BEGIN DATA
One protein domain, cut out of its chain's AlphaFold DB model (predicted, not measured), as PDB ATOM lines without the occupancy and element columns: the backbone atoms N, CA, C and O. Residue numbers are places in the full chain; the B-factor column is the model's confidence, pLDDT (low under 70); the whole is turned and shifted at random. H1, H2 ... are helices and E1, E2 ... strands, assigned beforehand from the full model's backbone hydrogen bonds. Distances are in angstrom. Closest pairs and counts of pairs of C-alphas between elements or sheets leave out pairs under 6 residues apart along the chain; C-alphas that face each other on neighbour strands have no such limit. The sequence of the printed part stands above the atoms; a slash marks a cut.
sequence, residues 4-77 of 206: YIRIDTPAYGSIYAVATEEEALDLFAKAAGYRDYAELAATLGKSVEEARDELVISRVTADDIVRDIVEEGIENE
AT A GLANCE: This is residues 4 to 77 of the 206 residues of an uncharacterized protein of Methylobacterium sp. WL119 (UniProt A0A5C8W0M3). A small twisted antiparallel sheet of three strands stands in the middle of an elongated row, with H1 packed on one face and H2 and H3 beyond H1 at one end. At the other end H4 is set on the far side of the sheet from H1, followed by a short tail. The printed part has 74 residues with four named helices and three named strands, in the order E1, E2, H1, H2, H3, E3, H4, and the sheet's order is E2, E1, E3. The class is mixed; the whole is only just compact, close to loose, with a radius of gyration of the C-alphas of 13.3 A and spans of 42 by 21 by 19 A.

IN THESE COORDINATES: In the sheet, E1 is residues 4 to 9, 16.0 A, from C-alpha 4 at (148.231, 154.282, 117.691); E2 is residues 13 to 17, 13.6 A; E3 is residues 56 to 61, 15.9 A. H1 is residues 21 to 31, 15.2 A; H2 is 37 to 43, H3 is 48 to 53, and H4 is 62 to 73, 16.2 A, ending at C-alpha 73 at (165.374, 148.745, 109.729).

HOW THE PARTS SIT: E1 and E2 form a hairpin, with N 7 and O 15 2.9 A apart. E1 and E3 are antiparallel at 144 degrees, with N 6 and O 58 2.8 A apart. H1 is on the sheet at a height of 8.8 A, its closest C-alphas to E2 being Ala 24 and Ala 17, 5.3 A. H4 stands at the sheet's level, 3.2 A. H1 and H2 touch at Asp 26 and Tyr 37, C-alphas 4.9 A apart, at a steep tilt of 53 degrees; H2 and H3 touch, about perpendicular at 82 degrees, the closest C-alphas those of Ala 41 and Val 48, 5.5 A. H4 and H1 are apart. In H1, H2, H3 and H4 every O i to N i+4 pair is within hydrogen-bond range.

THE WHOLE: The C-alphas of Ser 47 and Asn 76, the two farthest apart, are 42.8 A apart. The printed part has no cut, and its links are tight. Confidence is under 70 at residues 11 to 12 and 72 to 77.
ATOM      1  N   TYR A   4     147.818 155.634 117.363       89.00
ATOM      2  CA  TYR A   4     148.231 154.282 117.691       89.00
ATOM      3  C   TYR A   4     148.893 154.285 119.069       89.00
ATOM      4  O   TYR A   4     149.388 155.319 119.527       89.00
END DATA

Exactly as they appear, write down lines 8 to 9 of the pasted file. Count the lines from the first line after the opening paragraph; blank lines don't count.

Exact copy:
ATOM      3  C   TYR A   4     148.893 154.285 119.069       89.00
ATOM      4  O   TYR A   4     149.388 155.319 119.527       89.00